We knew we were close to the Masai Mara when we started seeing Masai villages on the way. First, the herds of cattle caught the eye. It was amusing to see the tribesmen accompanying the herds invariably talking on their mobile phones, a nice update to their traditional ways.
After seeing a couple of Masai settlements, we started to recognise the characteristic huts: ramshackle dwellings held up by sticks and held together by a mixture of ashes, cow dung and earth. We didn’t get many pictures of these places, even though we’d passed by a traditional market and many Masai on the way to there. Our guide, Francis, cautioned us that Kenya had privacy laws protecting the Masai. That in itself wasn’t as big a warning, it was the next tip that made us put away our cameras: watchful tribesmen would fling rocks at unsolicited camera lenses poking out of tourist vans.
The only candid picture I have of Masai tribespeople was at the gate to the Masai Mara Reserve. Here, I was trying to take a picture of the gate and was very pleased to have the brightly dressed ladies selling their wares in the picture too. It was a pity that I didn’t buy any souvenirs from them because it was the cheapest in the area. If you end up going too, do yourself and them a favour and get whatever souvenirs you need here.
Then we passed into the reserve proper and started going crazy taking pictures of whatever life there was, such as these wildebeest. We were wildly excited that they were the first animals we saw as we’d decided to come here in July to see the Great Migration of millions of wildebeest to the greener plains of the Masai Mara.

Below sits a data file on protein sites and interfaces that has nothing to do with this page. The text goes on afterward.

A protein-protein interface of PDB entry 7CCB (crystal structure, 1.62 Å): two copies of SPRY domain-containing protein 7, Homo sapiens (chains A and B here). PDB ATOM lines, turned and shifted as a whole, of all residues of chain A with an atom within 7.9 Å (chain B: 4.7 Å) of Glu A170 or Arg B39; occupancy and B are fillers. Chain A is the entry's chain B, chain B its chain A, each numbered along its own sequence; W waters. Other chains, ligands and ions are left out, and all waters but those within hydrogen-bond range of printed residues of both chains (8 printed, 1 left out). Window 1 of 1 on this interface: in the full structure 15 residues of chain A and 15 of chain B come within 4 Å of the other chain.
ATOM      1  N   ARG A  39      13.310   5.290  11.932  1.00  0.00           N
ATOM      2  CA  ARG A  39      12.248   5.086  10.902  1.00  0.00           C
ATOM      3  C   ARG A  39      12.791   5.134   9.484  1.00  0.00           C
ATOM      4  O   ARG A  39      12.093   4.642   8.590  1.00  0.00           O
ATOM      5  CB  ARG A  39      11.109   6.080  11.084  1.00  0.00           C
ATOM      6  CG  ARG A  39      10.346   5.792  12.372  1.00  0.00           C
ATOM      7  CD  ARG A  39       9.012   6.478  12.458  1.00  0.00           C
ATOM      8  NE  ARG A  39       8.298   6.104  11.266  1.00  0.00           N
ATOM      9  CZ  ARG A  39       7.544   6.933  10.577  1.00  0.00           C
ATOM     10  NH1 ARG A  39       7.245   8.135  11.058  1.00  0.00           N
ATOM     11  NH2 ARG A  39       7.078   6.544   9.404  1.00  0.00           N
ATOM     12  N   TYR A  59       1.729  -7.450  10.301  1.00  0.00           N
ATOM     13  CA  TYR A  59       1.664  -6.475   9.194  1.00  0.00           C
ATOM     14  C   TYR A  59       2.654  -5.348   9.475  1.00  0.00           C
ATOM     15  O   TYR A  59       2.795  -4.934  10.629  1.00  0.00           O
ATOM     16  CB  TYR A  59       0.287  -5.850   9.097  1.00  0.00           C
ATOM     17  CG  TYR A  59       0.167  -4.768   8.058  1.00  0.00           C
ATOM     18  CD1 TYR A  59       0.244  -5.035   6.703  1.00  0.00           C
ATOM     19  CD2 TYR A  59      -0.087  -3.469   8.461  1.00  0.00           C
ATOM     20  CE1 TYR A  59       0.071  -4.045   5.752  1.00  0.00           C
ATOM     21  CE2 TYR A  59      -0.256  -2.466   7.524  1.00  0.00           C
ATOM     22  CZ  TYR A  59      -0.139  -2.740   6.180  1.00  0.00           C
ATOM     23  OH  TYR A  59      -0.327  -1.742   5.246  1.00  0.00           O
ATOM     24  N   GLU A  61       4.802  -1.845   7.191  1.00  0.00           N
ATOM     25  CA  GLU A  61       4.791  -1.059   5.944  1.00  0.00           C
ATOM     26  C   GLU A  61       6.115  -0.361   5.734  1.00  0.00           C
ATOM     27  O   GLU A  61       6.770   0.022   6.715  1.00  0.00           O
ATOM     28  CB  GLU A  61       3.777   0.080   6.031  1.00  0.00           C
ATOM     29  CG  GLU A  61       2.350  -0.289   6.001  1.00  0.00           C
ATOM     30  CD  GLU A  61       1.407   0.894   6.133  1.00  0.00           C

Next, we were beside ourselves when we spotted a baby zebra.
And even more excitingly, necking zebras! We were told that they do so to rest their weak backs and to have a 360º view of the surroundings to guard against predators.
After a while, we realised that it was incredibly common to see wildebeest, zebras and the various antelope-like creatures in the Mara, like these topi below. I guess we were entitled to our noob moments!
We were canny enough to realise that there wasn’t going to be any shortage of Thomson’s gazelles any time soon. It was almost impossible to point at camera and not get one of these in the viewfinder. Their fluffy bobbing tails and bouncy gait were cute though. For an animal of such ubiquity, it was strange that we didn’t have that many pictures of them. They were skittish, making it hard for close up shots. Makes sense to be skittish if you’re the favourite prey of cheetahs.
We also took time to admire the scenery, going from the typical tree and cloud shot…
… to two trees and sky…
… to the same two trees and sky with water! It does rain in the Mara, just not as hard as in the tropics. When it rains, the potholes fill up and make things difficult for unwary drivers.
But on a fine day, the road meanders along and the puddles are easy to spot. Onward to our next animal adventures!